O'Reilly logo

Maven: The Definitive Guide by Sonatype Company

Stay ahead with the world's most comprehensive technology and business learning platform.

With Safari, you learn the way you learn best. Get unlimited access to videos, live online training, learning paths, books, tutorials, and more.

Start Free Trial

No credit card required

The Simple Model Module

The first thing most enterprise projects need is an object model. An object model captures the core set of domain objects in any system. A banking system might have an object model that consists of Account, Customer, and Transaction objects, or a system to capture and communicate sports scores might have Team and Game objects. Whatever it is, there’s a good chance that you’ve modeled the concepts in your system in an object model. It is a common practice in Maven projects to separate this project into a separate project that is widely referenced. In this example system, we are capturing each query to the Yahoo! Weather feed with a Weather object that references four other objects. Wind direction, chill, and speed are stored in a Wind object. Location data including the zip code, city, region, and country are stored in a Location class. Atmospheric conditions such as the humidity, maximum visibility, barometric pressure, and whether the pressure is rising or falling is stored in an Atmosphere class. A textual description of conditions, the temperature, and the data of the observation is stored in a Condition class. See Figure 7-2.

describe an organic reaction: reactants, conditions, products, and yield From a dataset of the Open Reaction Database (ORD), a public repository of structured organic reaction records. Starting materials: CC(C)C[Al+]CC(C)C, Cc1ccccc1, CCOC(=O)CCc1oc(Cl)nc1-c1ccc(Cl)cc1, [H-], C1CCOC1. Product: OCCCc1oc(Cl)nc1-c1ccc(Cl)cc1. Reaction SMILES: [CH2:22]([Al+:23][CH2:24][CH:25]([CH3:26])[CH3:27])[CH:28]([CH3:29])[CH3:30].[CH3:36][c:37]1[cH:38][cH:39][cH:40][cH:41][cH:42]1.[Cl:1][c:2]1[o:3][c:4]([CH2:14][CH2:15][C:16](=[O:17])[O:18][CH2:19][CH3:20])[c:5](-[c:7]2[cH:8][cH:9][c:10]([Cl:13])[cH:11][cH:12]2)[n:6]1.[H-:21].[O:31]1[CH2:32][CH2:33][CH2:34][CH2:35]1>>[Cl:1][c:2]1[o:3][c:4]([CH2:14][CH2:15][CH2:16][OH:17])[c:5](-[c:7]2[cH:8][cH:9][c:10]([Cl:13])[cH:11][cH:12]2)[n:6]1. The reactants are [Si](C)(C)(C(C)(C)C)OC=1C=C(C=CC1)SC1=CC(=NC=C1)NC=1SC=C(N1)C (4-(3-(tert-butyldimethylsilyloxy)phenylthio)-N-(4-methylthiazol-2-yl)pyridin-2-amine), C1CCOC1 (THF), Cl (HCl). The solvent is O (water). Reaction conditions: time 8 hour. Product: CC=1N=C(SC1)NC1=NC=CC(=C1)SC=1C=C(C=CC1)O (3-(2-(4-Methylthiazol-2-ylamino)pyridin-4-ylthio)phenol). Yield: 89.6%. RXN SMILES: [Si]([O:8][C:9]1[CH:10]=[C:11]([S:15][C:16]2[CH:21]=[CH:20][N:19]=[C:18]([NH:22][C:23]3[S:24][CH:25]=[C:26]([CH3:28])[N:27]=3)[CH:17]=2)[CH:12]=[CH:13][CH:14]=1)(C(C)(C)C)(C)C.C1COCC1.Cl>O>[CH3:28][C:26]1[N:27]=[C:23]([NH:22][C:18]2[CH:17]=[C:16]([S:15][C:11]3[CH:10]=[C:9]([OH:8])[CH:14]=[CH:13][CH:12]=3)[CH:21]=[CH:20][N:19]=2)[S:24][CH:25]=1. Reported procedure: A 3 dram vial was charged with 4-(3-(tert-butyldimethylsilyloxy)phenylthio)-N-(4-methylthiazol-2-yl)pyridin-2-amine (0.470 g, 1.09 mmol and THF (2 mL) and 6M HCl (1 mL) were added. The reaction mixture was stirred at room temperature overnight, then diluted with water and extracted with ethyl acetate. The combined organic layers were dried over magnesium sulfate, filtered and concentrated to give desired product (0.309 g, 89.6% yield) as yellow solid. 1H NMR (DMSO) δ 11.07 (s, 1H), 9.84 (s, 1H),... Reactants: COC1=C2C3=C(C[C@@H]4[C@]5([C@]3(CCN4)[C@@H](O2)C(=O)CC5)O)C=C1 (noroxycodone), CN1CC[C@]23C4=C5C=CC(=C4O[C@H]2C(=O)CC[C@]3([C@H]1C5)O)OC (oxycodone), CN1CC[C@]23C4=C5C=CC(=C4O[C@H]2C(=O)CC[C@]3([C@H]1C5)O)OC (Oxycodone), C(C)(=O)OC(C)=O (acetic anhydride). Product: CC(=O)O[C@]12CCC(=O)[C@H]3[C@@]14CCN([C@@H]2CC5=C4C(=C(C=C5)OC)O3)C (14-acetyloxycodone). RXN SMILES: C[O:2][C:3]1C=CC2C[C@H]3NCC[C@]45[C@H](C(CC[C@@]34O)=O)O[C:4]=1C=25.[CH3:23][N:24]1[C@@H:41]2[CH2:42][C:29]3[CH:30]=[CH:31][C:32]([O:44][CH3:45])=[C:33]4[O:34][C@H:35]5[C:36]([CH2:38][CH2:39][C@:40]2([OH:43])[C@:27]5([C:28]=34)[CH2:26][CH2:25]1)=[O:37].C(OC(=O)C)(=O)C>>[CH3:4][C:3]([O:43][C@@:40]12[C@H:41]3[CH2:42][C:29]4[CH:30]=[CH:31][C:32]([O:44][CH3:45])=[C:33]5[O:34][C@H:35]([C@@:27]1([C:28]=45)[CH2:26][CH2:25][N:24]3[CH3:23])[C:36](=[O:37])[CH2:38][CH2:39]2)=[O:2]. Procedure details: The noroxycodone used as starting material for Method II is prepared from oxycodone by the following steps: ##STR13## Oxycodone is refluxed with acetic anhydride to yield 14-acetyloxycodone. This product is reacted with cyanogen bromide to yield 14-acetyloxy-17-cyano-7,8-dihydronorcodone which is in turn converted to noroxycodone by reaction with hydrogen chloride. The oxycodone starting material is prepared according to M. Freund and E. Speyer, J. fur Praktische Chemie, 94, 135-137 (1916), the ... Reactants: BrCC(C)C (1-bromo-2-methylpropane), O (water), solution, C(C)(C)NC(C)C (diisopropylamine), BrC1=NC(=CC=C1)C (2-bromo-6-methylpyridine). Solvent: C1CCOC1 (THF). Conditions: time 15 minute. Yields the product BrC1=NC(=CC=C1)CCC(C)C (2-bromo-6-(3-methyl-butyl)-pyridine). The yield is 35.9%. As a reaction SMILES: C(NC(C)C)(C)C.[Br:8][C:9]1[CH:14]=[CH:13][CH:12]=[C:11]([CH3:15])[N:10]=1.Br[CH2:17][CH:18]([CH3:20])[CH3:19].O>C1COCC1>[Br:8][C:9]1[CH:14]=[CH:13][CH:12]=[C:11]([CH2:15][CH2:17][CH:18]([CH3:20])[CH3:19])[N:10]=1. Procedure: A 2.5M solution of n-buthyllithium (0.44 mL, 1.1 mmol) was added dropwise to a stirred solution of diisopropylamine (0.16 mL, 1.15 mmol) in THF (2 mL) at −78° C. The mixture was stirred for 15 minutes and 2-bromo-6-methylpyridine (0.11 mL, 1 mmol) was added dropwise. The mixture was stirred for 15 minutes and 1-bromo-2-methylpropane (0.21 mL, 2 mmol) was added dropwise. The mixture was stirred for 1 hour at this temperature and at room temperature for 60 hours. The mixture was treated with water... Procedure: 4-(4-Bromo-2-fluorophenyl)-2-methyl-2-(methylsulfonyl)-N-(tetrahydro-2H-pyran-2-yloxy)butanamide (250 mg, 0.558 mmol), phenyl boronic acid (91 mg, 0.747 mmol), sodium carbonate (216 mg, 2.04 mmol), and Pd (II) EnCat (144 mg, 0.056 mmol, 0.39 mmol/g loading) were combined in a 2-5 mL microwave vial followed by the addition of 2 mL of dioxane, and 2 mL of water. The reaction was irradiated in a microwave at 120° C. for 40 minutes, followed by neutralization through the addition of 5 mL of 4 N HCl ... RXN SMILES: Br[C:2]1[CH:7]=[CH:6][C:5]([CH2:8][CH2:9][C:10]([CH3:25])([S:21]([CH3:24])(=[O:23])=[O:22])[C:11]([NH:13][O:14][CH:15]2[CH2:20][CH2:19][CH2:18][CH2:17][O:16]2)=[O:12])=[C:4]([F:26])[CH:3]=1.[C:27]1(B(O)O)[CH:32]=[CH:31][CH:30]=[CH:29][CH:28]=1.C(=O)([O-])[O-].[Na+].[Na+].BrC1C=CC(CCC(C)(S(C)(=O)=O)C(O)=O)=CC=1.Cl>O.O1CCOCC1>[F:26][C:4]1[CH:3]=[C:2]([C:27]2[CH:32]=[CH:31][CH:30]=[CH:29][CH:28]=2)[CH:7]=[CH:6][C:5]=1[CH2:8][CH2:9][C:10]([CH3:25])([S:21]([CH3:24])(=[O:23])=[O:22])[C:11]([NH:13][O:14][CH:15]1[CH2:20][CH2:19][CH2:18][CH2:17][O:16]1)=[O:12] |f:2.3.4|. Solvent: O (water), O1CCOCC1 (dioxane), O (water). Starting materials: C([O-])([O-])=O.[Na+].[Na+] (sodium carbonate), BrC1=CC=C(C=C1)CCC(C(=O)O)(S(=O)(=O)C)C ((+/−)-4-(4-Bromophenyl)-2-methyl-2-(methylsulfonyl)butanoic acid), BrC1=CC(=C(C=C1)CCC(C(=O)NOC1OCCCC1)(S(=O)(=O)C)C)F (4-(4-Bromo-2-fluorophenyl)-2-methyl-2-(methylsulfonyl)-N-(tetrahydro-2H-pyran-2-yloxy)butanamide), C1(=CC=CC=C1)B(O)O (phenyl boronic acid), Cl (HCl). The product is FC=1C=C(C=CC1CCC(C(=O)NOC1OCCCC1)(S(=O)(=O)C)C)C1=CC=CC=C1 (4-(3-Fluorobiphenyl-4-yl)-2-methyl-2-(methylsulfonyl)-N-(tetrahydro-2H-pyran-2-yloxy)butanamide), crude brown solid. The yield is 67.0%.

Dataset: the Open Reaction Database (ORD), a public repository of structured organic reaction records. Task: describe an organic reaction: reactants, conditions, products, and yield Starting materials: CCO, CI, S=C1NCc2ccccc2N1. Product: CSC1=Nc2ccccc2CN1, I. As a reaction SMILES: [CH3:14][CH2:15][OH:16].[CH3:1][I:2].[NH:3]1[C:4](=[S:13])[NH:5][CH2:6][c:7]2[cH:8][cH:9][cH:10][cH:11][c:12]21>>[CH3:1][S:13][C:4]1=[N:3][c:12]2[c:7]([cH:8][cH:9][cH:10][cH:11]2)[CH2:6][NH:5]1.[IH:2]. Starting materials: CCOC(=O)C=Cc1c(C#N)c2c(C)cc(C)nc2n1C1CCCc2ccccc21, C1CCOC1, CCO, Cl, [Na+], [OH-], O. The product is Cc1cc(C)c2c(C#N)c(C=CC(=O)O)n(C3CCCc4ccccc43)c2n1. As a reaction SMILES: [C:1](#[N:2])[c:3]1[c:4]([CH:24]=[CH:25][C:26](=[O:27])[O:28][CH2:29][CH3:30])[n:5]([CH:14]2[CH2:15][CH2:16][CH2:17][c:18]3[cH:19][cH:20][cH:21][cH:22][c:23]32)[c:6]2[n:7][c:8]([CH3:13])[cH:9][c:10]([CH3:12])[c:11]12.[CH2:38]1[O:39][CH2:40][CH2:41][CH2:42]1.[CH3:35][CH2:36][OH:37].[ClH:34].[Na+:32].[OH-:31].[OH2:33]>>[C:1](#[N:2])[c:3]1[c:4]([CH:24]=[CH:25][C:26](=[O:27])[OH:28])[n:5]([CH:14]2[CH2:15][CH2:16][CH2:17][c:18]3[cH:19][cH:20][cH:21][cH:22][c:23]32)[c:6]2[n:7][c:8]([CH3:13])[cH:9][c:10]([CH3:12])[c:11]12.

Simple object model for weather data

Figure 7-2. Simple object model for weather data

The pom.xml file for this simple model object contains one dependency that bears some explanation. Our object model is annotated with Hibernate Annotations. We use these annotations to ...

With Safari, you learn the way you learn best. Get unlimited access to videos, live online training, learning paths, books, interactive tutorials, and more.

Start Free Trial

No credit card required